Redistricting Commission Nixes Halstead's Map But Praises the Work of One Sam Merten
At right, a former Unfair Park-er makes the case for his map to the Redistricting Commission last night.
Photo by Anna Merlan
At last, an interesting Redistricting Commission meeting. And a vaguely star-studded one too. Among those in attendance at last night's meeting: council members Dwaine Caraway, Carolyn Davis and Tennell Atkins (who didn't stick around the whole time), Schutze debating partner Sandra Crenshaw, preservationist Virgina McAlester and former plan commissioner Neil Emmons. Now, then, to the fireworks -- or what passed for them last night at City Hall.
At least one plan for re-drawing our fair city's city council boundaries appears to be dead: Commissioner Donna Halstead's map, which the commission voted 8-7 last night to "postpone indefinitely" -- this, after a discussion of the legislative and semantic differences between "tabling" and "postponing indefinitely" that went on for so long that most of the audience members either left or vaporized from boredom. The map, proposed by the president of the Dallas Citizens Council, won't be brought up again unless a commission member moves to do so, which looks unlikely.
Fellow commissioner Domingo Garcia -- like Halstead, a former member of the Dallas City Council -- was the most outspoken critic of her map, which he repeatedly argued would effectively disenfranchise minority voters in the city. He said it had the lowest Hispanic percentage of maps presented so far. "I don't think it can be fixed," he said.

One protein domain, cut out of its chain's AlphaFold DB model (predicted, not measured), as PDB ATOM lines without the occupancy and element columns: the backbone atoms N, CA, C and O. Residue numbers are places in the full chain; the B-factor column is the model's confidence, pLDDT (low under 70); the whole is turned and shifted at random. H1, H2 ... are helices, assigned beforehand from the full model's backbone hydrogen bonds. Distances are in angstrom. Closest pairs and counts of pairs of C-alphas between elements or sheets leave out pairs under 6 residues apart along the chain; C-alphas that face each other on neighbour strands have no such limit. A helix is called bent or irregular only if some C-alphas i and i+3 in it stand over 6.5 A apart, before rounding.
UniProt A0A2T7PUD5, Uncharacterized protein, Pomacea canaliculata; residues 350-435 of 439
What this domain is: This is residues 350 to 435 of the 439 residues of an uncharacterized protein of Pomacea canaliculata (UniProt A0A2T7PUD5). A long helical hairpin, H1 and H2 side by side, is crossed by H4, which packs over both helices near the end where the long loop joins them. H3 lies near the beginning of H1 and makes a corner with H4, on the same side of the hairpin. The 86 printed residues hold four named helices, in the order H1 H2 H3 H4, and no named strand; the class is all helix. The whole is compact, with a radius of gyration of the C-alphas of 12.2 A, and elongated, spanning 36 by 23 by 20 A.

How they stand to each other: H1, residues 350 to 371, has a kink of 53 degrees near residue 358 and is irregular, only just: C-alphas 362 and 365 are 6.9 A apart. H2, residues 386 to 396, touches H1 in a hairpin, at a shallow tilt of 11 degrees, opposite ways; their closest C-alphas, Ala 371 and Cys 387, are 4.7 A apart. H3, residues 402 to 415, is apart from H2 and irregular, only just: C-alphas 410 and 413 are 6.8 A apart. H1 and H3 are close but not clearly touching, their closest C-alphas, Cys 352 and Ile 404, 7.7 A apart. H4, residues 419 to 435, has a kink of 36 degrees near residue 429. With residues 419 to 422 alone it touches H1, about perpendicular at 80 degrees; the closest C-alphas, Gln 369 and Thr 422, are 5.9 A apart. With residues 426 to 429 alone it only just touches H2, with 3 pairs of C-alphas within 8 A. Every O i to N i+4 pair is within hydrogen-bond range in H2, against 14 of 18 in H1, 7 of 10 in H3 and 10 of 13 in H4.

Halstead's original map, cPlan10, included seven minority districts and two minority coalition districts, which didn't change much upon revision. Garcia was skeptical of the very concept of a "minority coalition" district, something he brought up during the presentation of the map designed by Shirley Stark, a District 4 resident who had several such coalition districts in her plan.
"Since 1991, can you name one Anglo majority district that elected an African-American or a Hispanic?" he asked Stark.
"Would it surprise you to learn that the number is zero?" he said. "Blacks and browns will vote for an Anglo, but it appears the north side of town still has a problem ... voting for anyone black or brown."
Aside from Stark, the other civic-minded members of the public who submitted maps were Bill Betzen (his third); Benjamin Lopez, a 26-year-old corporate recruiter; and Some Dude Who Used to Work Here Named Sam Merten.
The commission was absolutely tickled by the opportunity to interview Sam, who's arguing that Deep Ellum should be blocked with East Dallas and whose plan, like Benjamin Lopez's, does away with Pauline Medrano's district.
"I've been covering city of Dallas politics for a long time," he told the commission, adding that the computer program the City has provided to let the public design their own maps was "addictive." I guess we all have our own ideas of what constitutes a fun leisure-time activity.
Commissioner Elizabeth Jones just had one question for Merten after his presentation. "What would it take for you to move back to Dallas?"
Despite the fact that the commission has encouraged members of the public to submit maps, they were a little more befuddled by the presence of Lopez, who said he's never gotten involved in city politics before. John Loza, a commission member, found at least three different ways to ask him, politely, why the hell anyone would spend their free time re-drawing city districts. "I don't claim to be an expert at this," Lopez said. "But I take pride in my community."
Garcia added during the discussion of Halstead's map that he has yet to see a "unity map" that fairly represents all of the city's residents. Maybe this is a phrase we should expect to see again Thursday night, when the commissioners have their final deadline to submit their own plans.